In the "cellar" or second floor below the street level were the boilers. These generated steam for heat, to power the elevators, and to run the water pumps which developed 400 pounds pressure per square inch---equal to six steam fire engines---to send the water through the building and to the two roof reservoirs.
Illustration from the REPORT ON FIRE IN THE EQUITABLE BUILDING, January 9, 1912, issued February 29, 1912, by the New York Board Of Fire Underwriters, which purports to be a "Plan showing Beam, Girder and Column Arrangement," with "Principal Floor Openings."
Plate 4.10, found on page 74 of Rise of the New York Skyscraper: 1865-1913, by Sarah Bradford Landau and Carl W. Condit (Yale University Press, 1996) is captioned "Ground floor plan of Equitable Building as enlarged 1886-89." It depicts massive masonry piers on the ground floor running through the major collapse zone centered on Broadway. It is unlikely that the top floors "Collapsed above Basement" as indicated on the Underwriters' drawing, without meeting stiff resistance here on the ground floor. Likewise, a strongly indicated interior masonry wall flanking the ground-floor Mercantile vault would also provide resistance to a collapse, as would the slightly angled original rear wall to the 1870 building, which the Underwriters' plan fails to indicate at all, even in a vestigial state.
Most strange, is the location of the dumbwaiter shafts, indicated on the Underwriters' plan as a small enclosure filled with multiple flues, which the written narrative tells us was central to the rapid vertical spread of the fire. This area is not included in the plan published in the Landau/Condit book as being part of the 1886-89 enlargement, which would indicate it as being a subsequent development.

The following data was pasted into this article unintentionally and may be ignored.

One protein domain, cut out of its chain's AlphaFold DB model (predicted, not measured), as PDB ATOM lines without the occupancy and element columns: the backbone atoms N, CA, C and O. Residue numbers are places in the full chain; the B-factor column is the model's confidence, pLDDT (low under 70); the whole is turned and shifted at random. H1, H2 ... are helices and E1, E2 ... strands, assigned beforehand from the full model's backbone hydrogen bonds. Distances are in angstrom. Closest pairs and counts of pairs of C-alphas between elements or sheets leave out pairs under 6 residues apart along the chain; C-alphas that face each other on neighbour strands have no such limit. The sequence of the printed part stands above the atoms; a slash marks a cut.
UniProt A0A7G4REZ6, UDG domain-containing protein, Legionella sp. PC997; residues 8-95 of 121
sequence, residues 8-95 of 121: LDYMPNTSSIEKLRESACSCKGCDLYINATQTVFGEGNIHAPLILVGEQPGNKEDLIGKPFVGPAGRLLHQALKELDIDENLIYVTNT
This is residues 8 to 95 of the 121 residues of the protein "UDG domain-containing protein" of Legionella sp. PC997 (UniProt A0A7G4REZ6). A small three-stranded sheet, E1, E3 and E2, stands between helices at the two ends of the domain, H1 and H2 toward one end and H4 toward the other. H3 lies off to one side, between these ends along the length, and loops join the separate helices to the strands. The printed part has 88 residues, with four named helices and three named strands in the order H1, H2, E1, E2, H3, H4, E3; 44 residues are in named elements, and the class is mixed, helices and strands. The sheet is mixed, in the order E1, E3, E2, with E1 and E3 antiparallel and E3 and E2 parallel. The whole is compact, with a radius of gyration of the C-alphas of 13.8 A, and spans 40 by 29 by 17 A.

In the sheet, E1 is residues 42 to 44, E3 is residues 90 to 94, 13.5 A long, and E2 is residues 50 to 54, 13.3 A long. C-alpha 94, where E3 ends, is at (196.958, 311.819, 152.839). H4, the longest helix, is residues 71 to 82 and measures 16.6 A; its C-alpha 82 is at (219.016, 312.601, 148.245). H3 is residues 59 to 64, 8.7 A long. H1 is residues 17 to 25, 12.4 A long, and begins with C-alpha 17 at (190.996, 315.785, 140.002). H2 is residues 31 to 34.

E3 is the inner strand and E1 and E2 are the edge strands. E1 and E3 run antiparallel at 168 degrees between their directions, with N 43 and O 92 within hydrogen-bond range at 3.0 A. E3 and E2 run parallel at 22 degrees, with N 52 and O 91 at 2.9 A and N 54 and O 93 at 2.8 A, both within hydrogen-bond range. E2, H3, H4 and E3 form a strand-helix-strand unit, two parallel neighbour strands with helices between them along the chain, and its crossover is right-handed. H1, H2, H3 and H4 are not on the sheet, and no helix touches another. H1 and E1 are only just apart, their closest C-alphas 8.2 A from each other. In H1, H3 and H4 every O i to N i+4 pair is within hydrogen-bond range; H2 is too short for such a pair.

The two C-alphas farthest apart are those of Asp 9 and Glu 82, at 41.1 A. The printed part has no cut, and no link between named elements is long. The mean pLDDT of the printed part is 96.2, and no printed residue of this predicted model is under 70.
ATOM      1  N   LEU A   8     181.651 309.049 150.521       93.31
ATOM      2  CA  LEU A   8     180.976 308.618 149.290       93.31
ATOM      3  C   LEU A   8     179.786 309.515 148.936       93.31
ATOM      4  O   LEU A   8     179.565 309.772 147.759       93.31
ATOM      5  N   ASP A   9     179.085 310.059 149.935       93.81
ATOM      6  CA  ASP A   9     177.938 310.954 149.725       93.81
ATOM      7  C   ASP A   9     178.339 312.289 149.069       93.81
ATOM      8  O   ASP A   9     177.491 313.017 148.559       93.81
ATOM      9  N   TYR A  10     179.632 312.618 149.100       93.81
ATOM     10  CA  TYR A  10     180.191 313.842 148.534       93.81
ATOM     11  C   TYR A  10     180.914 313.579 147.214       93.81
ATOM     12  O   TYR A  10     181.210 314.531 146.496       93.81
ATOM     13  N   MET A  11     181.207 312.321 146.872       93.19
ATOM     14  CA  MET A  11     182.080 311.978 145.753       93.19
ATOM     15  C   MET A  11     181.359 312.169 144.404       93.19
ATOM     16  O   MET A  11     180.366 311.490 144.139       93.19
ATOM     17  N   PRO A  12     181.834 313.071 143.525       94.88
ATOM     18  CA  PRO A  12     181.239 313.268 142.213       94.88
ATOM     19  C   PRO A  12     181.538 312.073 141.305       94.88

The full-block plot of the Equitable Building was assembled over several decades. The 1891 Bromley tax-lot map indivuates seven original lots in the block fronting Nassau Street. Comparing it to the plan in the Landau/Condit book which depicts the Equitable Building as enlarged by 1889, shows that at the corner of Cedar and Nassau Streets stood the separate Belmont building on lot Nos. 1173 and 1174. Mid block, on lot Nos. 1176 and 1175, stood the major extension of the main building running through to Nassau Street; while at the corner of Pine and Nassau Streets, on lot Nos. 1179, 1178 and 1177, stood a separate building, which by 1889 housed the Equitable Trust Company, but which is still being indicated as remaining distinct from the main building.
The Underwriters' report describes the dumbwaiter system as a "shaft connect[ing] the Cafe Savarin kitchen on the 8th floor and roof structure with store rooms in the basement, the restaurants and dining rooms on the grade and 1st, and the Lawyers' Club on 5th and 6th." These dining rooms, located at the corner of Broadway and Cedar Street, were nearly three-quarters of a block removed from this location of the dumbwaiters.
Even more questionable is how a use integral to the functioning utility of a building could stand outside the original parameters of that expanded building. How was food delivered between floors previously? Did a later relocation of the dumbwaiter system represent both a decrease in the efficiency of delivering hot food, and an increase in the fire-safty hazard presented?
On fact, the New York Times reported in 1893, that the building at No. 17 Nassau Street still wasn't under Equitable control. How could a dumbwaiter system located there serve the club and restaurants established several years in advance?
Nov. 22, 1893, New York Times, Down-Town Realty Sold; Purchases Of Much More Than a Million of Dollars.
John Anderson's Old Corner at Broadway and Pine Street Brings $400,000 -- A Twelve-Story Building to Grace the Site -- The Equitable Life Assurance Society Buys the Clearing House Building at Nassau and Pine Streets -- A Liberty Street Sale -- Money at 4 1-2 Per Cent. -- Sales at Auction.High Resolution Images:
Three notable sales of down-town real estate were had yesterday. One of these was the southeast corner of Broadway and Pine Street, the second the northwest corner of Nassau and Pine Streets, and the third the property at 45 Liberty Street. All were discussed with interest by real estate men. and two of them especially so, because these purchases mean improvement by buildings.